Downside to Full Pay Transparency?

Full pay transparency gives all employees access to the salaries or hourly wages of every other worker in the organization.

But is this a good idea?

Proponents have good reasons to divulge this data including closing the gender gap, motivating workers and attracting talented hires.

However, according to Dr. Todd Zenger, University of Utah professor, writing in the Wall Street Journal, “pay transparency can demoralize employees and drive talent away…especially when it isn’t clear why some people are paid more than others.”

Zinger says that both ideas have merit. It all depends on the situation. In the extreme, company policies that ban employees from sharing pay info are on shaky legal ground and the practice can alienate workers, who think of it as a gag order of sorts.

When companies begin the transparency process, it’s important to study the salaries of all employees and justify why some are higher than others. There must also be merit-based ways for employees to increase their paycheck. No matter which path a company takes, it can benefit from this crucial step.

According to the journal, full pay transparency works in two scenarios – when all employees are paid the same as each other of the same rank, location and years worked for the company. The government uses this system.

The second method is merit-based and every employee has the same chance to increase income by reaching the same performance objectives as other workers.

According to Forbes, both methods can impact how employees work in groups. A Cornell University study found that when company-sanctioned salary lists are not available, employees imagine things that aren’t true.

Forbes says when employees know how much peers earn, they are more likely to work with their higher-paid co-workers and ask for help to increase their value to the organization. If pay information is not shared, workers lack the ability to gauge talent, and cooperation with peers decreases.

A Yale University study found the opposite. It concluded that salary sharing reduces teamwork and collaboration. Research exposed a tendency to lessen cooperation and economic equality.

Researchers explained that previous studies ignored economic fairness. As income was revealed to the participants, cooperation dipped dramatically. The same effect did not appear when subjects didn’t know what the company paid peers.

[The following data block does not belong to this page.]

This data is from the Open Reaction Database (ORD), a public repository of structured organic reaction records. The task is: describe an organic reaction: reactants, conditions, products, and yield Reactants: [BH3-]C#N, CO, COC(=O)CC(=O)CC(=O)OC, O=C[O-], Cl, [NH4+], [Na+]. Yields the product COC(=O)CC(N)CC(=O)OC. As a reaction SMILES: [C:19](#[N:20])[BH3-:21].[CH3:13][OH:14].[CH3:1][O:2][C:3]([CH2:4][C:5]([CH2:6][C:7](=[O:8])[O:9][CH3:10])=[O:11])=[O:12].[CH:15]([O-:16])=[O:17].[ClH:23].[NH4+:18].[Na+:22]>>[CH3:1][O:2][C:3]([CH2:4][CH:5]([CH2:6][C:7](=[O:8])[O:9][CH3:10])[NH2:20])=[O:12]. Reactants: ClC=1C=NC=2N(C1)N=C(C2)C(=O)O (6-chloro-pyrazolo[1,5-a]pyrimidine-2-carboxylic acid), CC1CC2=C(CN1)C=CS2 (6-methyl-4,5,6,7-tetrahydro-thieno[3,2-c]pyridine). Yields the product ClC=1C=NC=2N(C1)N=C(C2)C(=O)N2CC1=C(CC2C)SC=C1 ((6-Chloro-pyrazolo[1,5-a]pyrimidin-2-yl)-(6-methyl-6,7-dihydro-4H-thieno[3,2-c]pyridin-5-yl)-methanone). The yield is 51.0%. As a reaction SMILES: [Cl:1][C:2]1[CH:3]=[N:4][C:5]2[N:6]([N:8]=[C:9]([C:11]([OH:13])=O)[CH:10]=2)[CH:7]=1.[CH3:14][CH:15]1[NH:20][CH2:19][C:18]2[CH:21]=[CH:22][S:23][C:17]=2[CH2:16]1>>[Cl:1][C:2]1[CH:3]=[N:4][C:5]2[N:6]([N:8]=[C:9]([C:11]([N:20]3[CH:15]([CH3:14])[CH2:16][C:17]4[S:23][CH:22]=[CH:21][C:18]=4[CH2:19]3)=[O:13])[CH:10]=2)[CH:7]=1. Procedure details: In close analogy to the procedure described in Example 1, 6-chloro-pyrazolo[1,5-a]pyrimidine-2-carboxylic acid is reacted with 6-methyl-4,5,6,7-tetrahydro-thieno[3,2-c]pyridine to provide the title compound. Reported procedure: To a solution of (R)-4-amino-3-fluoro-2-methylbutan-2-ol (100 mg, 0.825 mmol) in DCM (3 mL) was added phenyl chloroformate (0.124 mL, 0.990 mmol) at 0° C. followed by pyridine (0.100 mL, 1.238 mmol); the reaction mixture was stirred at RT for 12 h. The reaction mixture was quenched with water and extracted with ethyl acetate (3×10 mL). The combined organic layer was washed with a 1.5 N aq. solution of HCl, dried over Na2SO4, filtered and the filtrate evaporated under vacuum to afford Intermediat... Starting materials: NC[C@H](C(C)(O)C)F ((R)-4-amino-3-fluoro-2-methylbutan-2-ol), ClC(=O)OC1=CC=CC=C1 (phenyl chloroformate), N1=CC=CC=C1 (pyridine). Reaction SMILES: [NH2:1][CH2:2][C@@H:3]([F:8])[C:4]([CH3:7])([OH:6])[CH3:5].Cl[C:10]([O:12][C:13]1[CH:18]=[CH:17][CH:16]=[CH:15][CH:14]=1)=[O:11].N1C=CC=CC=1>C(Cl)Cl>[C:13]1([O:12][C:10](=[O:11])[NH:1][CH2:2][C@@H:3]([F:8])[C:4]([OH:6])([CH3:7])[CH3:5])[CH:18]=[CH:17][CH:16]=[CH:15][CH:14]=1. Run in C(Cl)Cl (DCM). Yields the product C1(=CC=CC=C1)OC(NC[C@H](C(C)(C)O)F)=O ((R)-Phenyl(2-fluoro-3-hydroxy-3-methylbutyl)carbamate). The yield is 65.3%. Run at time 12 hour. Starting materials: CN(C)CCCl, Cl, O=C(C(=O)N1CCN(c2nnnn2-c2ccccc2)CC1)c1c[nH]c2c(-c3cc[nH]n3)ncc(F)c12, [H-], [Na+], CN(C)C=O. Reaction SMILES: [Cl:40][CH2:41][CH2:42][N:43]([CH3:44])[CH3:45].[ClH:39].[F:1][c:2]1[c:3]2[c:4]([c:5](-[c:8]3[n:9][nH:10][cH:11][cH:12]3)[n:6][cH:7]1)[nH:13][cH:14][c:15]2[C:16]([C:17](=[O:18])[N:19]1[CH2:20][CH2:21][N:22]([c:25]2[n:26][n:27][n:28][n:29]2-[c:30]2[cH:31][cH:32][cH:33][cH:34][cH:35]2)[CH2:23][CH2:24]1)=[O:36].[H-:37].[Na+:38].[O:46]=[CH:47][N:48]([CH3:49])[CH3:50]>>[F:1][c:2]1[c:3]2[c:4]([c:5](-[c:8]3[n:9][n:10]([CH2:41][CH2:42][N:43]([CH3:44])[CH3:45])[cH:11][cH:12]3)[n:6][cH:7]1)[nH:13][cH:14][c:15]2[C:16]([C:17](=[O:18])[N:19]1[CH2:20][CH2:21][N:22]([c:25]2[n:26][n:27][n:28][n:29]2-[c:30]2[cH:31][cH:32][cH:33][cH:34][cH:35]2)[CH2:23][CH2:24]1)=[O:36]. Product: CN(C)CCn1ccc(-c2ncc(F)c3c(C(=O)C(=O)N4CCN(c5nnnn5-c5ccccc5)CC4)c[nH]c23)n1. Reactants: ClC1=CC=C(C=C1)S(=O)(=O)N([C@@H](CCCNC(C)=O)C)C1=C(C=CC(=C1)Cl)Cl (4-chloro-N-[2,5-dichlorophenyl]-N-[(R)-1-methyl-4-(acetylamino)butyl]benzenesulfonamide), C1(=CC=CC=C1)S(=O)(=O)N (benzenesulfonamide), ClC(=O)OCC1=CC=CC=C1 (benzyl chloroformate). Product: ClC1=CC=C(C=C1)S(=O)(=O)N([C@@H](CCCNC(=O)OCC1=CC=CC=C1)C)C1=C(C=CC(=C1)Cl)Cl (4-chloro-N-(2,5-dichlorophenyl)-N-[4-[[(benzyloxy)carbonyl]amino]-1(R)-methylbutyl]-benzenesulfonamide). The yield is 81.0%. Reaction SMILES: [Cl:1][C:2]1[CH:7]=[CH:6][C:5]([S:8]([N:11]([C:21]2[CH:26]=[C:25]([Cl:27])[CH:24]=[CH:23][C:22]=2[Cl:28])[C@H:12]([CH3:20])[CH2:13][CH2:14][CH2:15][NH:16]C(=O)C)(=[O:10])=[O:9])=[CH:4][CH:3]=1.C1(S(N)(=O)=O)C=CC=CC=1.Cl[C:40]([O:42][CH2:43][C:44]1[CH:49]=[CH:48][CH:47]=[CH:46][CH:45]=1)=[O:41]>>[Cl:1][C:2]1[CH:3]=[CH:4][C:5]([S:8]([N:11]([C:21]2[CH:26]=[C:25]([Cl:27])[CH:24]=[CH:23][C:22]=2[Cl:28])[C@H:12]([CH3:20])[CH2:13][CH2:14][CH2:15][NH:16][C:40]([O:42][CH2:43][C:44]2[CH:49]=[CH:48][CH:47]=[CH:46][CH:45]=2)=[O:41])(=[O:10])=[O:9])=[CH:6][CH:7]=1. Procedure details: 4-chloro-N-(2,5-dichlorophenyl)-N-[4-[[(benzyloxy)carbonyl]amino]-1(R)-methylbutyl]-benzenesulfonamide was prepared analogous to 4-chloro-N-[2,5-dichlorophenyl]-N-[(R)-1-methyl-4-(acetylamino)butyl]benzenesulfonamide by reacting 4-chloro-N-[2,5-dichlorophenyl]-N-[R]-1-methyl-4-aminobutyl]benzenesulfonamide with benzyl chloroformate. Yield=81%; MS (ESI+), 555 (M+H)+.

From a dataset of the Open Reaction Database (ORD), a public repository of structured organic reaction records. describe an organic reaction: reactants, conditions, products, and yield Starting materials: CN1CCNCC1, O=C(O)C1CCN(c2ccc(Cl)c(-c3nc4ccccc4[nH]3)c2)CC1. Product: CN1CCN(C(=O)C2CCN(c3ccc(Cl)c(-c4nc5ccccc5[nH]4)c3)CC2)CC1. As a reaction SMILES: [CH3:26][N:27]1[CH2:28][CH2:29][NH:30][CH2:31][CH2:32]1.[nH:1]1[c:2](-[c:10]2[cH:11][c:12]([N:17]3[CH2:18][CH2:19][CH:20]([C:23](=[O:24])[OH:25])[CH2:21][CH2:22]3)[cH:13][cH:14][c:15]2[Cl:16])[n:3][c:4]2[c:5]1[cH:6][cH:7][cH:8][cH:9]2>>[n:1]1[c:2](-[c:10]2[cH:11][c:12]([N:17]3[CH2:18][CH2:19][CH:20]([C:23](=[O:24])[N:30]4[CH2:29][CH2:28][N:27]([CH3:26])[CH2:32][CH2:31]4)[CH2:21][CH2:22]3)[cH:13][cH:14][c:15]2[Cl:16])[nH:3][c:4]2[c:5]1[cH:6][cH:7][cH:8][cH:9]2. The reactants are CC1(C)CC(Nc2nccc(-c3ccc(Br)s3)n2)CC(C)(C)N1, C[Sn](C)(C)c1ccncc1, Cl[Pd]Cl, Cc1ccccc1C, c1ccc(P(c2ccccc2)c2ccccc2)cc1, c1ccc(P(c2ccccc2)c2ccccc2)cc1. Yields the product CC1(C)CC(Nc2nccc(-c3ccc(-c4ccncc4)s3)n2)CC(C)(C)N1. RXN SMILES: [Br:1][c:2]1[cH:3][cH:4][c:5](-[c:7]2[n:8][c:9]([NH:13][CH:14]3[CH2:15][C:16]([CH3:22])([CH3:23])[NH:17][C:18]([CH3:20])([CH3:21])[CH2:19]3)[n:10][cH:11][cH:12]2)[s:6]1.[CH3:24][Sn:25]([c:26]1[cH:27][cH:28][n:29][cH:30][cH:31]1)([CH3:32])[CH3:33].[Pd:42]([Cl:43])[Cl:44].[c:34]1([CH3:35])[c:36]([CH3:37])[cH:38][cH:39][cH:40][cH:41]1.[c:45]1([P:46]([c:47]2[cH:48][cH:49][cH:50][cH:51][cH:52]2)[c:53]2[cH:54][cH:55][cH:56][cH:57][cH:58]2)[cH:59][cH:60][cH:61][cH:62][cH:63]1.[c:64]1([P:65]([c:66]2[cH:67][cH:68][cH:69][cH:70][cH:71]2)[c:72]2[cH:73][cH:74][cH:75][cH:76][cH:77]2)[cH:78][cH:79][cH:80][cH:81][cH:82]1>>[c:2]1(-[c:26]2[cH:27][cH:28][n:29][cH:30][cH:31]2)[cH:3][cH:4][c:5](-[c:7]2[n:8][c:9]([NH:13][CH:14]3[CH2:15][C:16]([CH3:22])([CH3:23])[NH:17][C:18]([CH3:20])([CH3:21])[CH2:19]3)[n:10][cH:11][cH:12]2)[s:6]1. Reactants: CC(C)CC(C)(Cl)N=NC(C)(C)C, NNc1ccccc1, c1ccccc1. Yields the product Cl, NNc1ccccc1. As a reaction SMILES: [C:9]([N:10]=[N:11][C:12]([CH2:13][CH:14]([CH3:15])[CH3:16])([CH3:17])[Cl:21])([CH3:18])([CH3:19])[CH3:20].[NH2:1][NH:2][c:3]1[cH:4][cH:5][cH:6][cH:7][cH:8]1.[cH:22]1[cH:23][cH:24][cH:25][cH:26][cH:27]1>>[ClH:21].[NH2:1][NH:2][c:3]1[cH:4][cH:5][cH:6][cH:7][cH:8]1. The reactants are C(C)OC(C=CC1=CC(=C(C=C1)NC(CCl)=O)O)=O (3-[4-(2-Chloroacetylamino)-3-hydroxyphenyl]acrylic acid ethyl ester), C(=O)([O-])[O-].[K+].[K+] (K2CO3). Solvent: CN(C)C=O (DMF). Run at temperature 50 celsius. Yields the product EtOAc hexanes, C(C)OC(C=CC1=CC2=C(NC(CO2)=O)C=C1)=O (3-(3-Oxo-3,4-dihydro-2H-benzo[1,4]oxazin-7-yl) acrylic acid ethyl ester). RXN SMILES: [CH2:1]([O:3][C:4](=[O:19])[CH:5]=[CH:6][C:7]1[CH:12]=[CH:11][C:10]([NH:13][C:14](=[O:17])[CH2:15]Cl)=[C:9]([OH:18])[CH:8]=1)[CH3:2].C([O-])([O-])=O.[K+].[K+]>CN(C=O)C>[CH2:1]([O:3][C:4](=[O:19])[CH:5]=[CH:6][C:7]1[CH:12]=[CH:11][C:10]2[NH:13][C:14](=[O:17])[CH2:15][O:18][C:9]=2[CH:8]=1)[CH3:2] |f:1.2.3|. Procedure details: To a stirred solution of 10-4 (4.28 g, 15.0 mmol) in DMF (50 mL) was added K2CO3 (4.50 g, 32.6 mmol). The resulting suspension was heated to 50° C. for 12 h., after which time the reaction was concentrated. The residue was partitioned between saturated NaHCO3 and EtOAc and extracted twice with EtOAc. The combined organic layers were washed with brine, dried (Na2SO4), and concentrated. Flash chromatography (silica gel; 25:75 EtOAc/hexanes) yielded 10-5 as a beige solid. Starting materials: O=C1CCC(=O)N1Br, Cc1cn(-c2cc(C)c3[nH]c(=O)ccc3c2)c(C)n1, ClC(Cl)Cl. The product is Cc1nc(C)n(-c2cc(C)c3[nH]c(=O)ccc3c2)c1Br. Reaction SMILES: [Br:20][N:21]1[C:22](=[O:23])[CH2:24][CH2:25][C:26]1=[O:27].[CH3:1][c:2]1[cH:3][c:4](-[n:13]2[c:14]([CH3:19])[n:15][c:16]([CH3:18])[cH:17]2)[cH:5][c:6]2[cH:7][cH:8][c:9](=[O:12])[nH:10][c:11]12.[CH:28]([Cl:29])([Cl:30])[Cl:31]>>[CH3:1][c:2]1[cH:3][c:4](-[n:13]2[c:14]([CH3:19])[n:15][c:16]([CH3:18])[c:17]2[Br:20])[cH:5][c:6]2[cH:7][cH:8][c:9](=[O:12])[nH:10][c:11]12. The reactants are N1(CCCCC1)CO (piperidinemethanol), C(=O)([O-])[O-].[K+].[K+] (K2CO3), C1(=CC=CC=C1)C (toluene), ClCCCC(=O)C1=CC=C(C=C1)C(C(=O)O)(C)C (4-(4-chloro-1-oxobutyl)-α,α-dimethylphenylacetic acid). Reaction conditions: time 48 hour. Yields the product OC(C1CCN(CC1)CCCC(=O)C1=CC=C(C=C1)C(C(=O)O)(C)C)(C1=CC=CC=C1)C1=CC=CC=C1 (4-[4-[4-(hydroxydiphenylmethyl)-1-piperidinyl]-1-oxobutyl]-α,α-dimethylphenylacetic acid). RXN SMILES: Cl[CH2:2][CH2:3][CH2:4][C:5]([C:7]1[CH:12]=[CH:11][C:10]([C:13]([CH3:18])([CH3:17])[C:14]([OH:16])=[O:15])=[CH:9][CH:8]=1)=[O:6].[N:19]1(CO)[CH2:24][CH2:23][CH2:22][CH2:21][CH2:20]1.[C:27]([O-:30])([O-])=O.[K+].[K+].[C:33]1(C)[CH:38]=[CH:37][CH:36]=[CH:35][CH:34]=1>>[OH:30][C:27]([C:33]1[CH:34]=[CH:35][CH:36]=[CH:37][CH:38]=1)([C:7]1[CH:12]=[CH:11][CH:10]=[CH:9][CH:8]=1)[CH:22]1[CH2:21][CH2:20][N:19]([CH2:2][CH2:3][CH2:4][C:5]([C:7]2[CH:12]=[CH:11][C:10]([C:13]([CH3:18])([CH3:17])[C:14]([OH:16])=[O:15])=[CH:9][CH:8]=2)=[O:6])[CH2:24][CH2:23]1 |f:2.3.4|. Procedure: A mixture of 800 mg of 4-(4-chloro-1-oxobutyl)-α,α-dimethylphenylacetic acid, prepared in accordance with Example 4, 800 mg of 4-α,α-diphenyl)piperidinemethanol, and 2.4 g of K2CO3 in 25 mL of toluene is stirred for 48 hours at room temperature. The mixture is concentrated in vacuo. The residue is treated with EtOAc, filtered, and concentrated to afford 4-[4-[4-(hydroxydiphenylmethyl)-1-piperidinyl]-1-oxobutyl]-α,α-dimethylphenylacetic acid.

Fairness must be the basis of any pay system. Employees leave or decrease effectiveness “when they believe others are receiving unfair pay or perks Dr. Zenger says. But it’s not so easy for employees to properly judge one performance from another. Resentment grows.

According to a Princeton University with the University of California, Berkley, when the school websites posted employee salaries then sent letters to random workers who accessed the website. Targeted employees were less satisfied with their jobs and gave indications of leaving the organization when others of the same title made more.

But employees cannot judge their performance objectively. This “makes rewarding performance in a way that employees deem fair rather difficult,” Zenger says.

Companies are better off adopting the government model, basing pay on experience, job title and location, and axing pay for performance.

But a hybrid method is the best choice – paying for performance and publishing a salary range for workers performing the same job, but not revealing who gets how much. “The organization will avoid the toxic effects” of resentment and dissatisfaction.”

These adopters should encourage what they want within the objectives they set for higher pay.

Experts clearly disagree on whether or not to reveal salaries. The best a company can do is evaluate salary levels for each title and objectively assess where to go from there.


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Tamera Shaw is a freelance writer for Insured Solutions based in Louisville, Kentucky. She writes fiction and enjoys amateur photography. She happily shares her life with husband Ron, daughter Cate and sage cat, Sophie, who grudgingly shares her home with the newest member of our family – Nieko, our new kitten.


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